In a cyber world where returns on your marketing investment are crucial to your online longevity, conversion of visitors into paying customers is aim of the game. Many online businesses make the mistake of trying to drive all their internet traffic to their homepage, when in fact, it is usually more effective to get qualified traffic and direct them to more relevant pages – namely your product or brochure pages.
Almost all E-commerce sites have them (if you don’t – you should), but many businesses neglect to optimize them for maximum conversion. Analysis of your key sales/information pages should be an on-going process, as you review your website in light of customer trends and industry changes. Below are some key areas that Jakob Nielsen, an internet usability guru, suggested in a recent article that should be considered when you look at evaluating your product pages.
The old KISS (Keep It Simple, Stupid) principle applies to most elements of the marketing process. None more so than your product pages. Crowding the page with as much information as is available, or as many products as possible only creates buyer confusion. And hoping that at least one of the many products presented will meet the visitors needs will more than likely lead to no sale at all.
The content should be focused and only present information that reinforces the decision process. One product highlight supported by features, variations available, pictures if helpful, pricing and any other relevant purchasing information (ie. delivery options, payment methods etc) is the core to your success. If you get these key elements right, your conversion should increase dramatically.
Navigate to the Sale
Once you have created the perfect product page as far as copy and pitch, the next challenge is to make the buying process as simple and obvious as possible. I don’t know how many times I have been at a site and decided I am ready to buy, but lost interest because I didn’t know how to complete the purchase. Remember completing the purchase is sometimes more complicated than just going to the cart and supplying credit card details. The ability to add accessories or choose product variations are all important parts of this purchasing process.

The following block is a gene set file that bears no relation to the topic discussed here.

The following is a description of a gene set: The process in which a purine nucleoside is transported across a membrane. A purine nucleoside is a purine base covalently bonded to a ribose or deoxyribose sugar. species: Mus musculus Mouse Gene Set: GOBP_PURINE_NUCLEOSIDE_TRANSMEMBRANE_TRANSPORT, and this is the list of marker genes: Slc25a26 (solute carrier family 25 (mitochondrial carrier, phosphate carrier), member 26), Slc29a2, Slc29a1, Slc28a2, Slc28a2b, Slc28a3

All these calls to action should be highly visible and can often be assisted by multiple placements on the page. This allows for people reaching the decision to buy at different points on the page. The best way to assess your pages ability to “navigate to the sale”, is by getting an outsider to use the page and provide you feedback.
Inform to Convince
Whilst keeping it simple is very important, certain information is critical in people’s decision making process. The lack of this detail could be the difference between making the sale or not. Whilst the core selling details should be front and center at the top of your product page, ensure any other relevant information is provided. This will avoid people encountering doubts about their purchase or needing to navigate away from the product page to find the information they require.
Below is Nielsen’s key checklist for the successful product page:
1. Prominent and clear descriptive title and photo if applicable.
2. Provide ALL the information a shopper will need to buy your product
3. State product availability and delivery times (if applicable)
4. Support your product with guarantees and warranties where appropriate
5. MUST HAVE: prominent ‘Buy’ button
Okay, now go forth and make sure you are making the most out of your search traffic with your strongest selling tools; your product pages – performing at their best.